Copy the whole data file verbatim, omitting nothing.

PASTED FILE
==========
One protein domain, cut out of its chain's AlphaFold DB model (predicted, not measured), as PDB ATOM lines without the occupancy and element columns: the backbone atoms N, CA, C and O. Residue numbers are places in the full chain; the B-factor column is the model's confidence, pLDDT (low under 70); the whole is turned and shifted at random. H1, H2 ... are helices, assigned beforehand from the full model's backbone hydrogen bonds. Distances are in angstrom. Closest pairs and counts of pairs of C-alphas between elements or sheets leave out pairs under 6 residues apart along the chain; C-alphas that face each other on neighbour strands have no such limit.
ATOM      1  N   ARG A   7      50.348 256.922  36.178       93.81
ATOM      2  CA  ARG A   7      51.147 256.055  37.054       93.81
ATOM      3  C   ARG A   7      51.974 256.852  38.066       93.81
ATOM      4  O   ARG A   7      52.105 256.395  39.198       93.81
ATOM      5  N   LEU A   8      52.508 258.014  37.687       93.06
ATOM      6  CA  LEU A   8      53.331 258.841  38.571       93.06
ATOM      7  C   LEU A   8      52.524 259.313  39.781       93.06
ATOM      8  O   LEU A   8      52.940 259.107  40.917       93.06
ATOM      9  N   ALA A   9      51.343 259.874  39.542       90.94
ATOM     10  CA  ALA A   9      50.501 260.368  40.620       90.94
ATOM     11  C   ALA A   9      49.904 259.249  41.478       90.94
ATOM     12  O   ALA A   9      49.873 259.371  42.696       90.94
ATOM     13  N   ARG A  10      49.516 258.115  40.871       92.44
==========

One protein domain, cut out of its chain's AlphaFold DB model (predicted, not measured), as PDB ATOM lines without the occupancy and element columns: the backbone atoms N, CA, C and O. Residue numbers are places in the full chain; the B-factor column is the model's confidence, pLDDT (low under 70); the whole is turned and shifted at random. H1, H2 ... are helices, assigned beforehand from the full model's backbone hydrogen bonds. Distances are in angstrom. Closest pairs and counts of pairs of C-alphas between elements or sheets leave out pairs under 6 residues apart along the chain; C-alphas that face each other on neighbour strands have no such limit.
ATOM      1  N   ARG A   7      50.348 256.922  36.178       93.81
ATOM      2  CA  ARG A   7      51.147 256.055  37.054       93.81
ATOM      3  C   ARG A   7      51.974 256.852  38.066       93.81
ATOM      4  O   ARG A   7      52.105 256.395  39.198       93.81
ATOM      5  N   LEU A   8      52.508 258.014  37.687       93.06
ATOM      6  CA  LEU A   8      53.331 258.841  38.571       93.06
ATOM      7  C   LEU A   8      52.524 259.313  39.781       93.06
ATOM      8  O   LEU A   8      52.940 259.107  40.917       93.06
ATOM      9  N   ALA A   9      51.343 259.874  39.542       90.94
ATOM     10  CA  ALA A   9      50.501 260.368  40.620       90.94
ATOM     11  C   ALA A   9      49.904 259.249  41.478       90.94
ATOM     12  O   ALA A   9      49.873 259.371  42.696       90.94
ATOM     13  N   ARG A  10      49.516 258.115  40.871       92.44